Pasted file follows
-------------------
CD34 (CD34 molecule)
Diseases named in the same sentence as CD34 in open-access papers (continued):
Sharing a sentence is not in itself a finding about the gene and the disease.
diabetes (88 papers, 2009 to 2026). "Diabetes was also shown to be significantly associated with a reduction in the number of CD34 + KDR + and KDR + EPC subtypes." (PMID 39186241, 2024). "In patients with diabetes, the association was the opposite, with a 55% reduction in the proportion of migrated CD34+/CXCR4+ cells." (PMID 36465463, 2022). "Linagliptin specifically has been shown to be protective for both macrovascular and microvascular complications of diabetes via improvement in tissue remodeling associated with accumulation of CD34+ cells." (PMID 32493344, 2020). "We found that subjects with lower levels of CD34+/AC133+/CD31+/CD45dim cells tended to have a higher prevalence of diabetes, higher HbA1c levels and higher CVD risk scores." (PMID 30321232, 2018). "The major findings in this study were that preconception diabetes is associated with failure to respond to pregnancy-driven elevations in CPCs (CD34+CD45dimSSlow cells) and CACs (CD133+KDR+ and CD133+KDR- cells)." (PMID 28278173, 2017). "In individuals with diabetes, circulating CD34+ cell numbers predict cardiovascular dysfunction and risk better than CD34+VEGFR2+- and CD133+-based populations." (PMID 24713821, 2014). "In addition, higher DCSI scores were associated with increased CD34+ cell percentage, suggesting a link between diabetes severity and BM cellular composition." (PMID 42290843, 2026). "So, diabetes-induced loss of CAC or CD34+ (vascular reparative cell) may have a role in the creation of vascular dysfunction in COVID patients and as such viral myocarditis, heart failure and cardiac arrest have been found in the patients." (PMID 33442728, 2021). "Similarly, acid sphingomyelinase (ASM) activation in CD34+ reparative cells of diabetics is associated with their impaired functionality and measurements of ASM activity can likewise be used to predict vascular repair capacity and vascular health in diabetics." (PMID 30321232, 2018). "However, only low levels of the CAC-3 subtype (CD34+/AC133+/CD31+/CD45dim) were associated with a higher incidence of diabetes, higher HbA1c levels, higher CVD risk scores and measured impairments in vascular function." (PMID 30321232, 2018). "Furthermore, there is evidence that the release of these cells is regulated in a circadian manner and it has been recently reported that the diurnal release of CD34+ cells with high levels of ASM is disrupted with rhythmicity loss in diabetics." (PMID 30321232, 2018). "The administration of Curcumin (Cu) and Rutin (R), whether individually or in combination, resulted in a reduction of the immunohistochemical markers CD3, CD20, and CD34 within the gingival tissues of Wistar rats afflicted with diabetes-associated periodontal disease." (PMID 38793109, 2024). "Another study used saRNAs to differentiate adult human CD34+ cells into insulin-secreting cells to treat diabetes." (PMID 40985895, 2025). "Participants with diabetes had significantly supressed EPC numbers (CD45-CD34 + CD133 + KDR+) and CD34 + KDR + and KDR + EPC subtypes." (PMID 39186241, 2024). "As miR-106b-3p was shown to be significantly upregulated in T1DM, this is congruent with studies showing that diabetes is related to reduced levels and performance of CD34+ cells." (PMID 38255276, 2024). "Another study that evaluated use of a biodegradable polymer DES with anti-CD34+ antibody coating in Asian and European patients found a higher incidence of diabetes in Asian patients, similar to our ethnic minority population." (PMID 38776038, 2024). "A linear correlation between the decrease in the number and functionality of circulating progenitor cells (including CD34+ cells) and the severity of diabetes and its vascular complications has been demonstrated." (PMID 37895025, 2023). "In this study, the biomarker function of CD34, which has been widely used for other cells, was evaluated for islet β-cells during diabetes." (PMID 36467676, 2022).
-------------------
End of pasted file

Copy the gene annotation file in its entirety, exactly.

CD34 (CD34 molecule)
Diseases named in the same sentence as CD34 in open-access papers (continued):
Sharing a sentence is not in itself a finding about the gene and the disease.
diabetes (88 papers, 2009 to 2026). "Diabetes was also shown to be significantly associated with a reduction in the number of CD34 + KDR + and KDR + EPC subtypes." (PMID 39186241, 2024). "In patients with diabetes, the association was the opposite, with a 55% reduction in the proportion of migrated CD34+/CXCR4+ cells." (PMID 36465463, 2022). "Linagliptin specifically has been shown to be protective for both macrovascular and microvascular complications of diabetes via improvement in tissue remodeling associated with accumulation of CD34+ cells." (PMID 32493344, 2020). "We found that subjects with lower levels of CD34+/AC133+/CD31+/CD45dim cells tended to have a higher prevalence of diabetes, higher HbA1c levels and higher CVD risk scores." (PMID 30321232, 2018). "The major findings in this study were that preconception diabetes is associated with failure to respond to pregnancy-driven elevations in CPCs (CD34+CD45dimSSlow cells) and CACs (CD133+KDR+ and CD133+KDR- cells)." (PMID 28278173, 2017). "In individuals with diabetes, circulating CD34+ cell numbers predict cardiovascular dysfunction and risk better than CD34+VEGFR2+- and CD133+-based populations." (PMID 24713821, 2014). "In addition, higher DCSI scores were associated with increased CD34+ cell percentage, suggesting a link between diabetes severity and BM cellular composition." (PMID 42290843, 2026). "So, diabetes-induced loss of CAC or CD34+ (vascular reparative cell) may have a role in the creation of vascular dysfunction in COVID patients and as such viral myocarditis, heart failure and cardiac arrest have been found in the patients." (PMID 33442728, 2021). "Similarly, acid sphingomyelinase (ASM) activation in CD34+ reparative cells of diabetics is associated with their impaired functionality and measurements of ASM activity can likewise be used to predict vascular repair capacity and vascular health in diabetics." (PMID 30321232, 2018). "However, only low levels of the CAC-3 subtype (CD34+/AC133+/CD31+/CD45dim) were associated with a higher incidence of diabetes, higher HbA1c levels, higher CVD risk scores and measured impairments in vascular function." (PMID 30321232, 2018). "Furthermore, there is evidence that the release of these cells is regulated in a circadian manner and it has been recently reported that the diurnal release of CD34+ cells with high levels of ASM is disrupted with rhythmicity loss in diabetics." (PMID 30321232, 2018). "The administration of Curcumin (Cu) and Rutin (R), whether individually or in combination, resulted in a reduction of the immunohistochemical markers CD3, CD20, and CD34 within the gingival tissues of Wistar rats afflicted with diabetes-associated periodontal disease." (PMID 38793109, 2024). "Another study used saRNAs to differentiate adult human CD34+ cells into insulin-secreting cells to treat diabetes." (PMID 40985895, 2025). "Participants with diabetes had significantly supressed EPC numbers (CD45-CD34 + CD133 + KDR+) and CD34 + KDR + and KDR + EPC subtypes." (PMID 39186241, 2024). "As miR-106b-3p was shown to be significantly upregulated in T1DM, this is congruent with studies showing that diabetes is related to reduced levels and performance of CD34+ cells." (PMID 38255276, 2024). "Another study that evaluated use of a biodegradable polymer DES with anti-CD34+ antibody coating in Asian and European patients found a higher incidence of diabetes in Asian patients, similar to our ethnic minority population." (PMID 38776038, 2024). "A linear correlation between the decrease in the number and functionality of circulating progenitor cells (including CD34+ cells) and the severity of diabetes and its vascular complications has been demonstrated." (PMID 37895025, 2023). "In this study, the biomarker function of CD34, which has been widely used for other cells, was evaluated for islet β-cells during diabetes." (PMID 36467676, 2022).